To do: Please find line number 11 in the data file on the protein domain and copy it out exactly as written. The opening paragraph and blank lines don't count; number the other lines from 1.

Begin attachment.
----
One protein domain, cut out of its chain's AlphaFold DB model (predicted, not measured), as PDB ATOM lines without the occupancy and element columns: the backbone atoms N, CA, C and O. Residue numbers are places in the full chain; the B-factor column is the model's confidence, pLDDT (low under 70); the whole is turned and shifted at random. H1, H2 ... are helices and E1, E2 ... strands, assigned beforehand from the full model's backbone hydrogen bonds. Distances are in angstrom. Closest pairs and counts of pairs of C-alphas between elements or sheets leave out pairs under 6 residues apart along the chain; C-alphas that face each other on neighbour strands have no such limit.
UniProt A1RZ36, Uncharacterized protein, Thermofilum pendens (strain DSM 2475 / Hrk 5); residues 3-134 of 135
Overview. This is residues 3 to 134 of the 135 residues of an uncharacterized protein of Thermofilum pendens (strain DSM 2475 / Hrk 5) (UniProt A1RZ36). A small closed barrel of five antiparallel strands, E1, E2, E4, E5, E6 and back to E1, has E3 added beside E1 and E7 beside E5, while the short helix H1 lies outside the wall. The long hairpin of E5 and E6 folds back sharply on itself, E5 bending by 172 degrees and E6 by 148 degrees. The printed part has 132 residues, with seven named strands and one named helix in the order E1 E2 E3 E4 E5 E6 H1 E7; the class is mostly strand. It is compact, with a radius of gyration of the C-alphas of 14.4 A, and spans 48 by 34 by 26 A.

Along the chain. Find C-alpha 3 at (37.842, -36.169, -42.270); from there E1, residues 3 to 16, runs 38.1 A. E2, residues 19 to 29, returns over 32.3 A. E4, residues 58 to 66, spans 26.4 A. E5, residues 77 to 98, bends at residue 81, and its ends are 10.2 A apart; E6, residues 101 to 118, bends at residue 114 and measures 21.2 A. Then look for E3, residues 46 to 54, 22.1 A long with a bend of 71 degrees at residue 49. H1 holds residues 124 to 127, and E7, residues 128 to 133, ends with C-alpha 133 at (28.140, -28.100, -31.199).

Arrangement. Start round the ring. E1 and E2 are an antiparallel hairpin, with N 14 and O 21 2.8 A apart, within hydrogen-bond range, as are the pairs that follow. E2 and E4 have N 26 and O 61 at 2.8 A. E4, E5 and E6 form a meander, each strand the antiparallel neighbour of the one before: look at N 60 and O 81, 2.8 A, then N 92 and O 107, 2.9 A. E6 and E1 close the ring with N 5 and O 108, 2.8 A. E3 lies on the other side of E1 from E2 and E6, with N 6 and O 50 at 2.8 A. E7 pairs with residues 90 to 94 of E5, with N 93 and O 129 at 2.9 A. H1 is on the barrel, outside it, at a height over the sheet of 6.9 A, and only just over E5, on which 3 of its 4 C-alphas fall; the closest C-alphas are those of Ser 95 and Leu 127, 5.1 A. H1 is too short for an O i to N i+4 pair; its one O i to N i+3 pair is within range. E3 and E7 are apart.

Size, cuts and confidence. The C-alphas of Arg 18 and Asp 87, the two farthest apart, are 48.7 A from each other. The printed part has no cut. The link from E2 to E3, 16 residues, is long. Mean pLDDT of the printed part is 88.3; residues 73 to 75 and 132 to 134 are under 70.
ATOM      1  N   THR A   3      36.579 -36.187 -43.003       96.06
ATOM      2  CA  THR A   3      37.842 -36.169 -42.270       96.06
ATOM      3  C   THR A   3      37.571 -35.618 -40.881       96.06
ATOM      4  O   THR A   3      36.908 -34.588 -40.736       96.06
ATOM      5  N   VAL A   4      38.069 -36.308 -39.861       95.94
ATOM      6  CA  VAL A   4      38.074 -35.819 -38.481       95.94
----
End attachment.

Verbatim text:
ATOM      6  CA  VAL A   4      38.074 -35.819 -38.481       95.94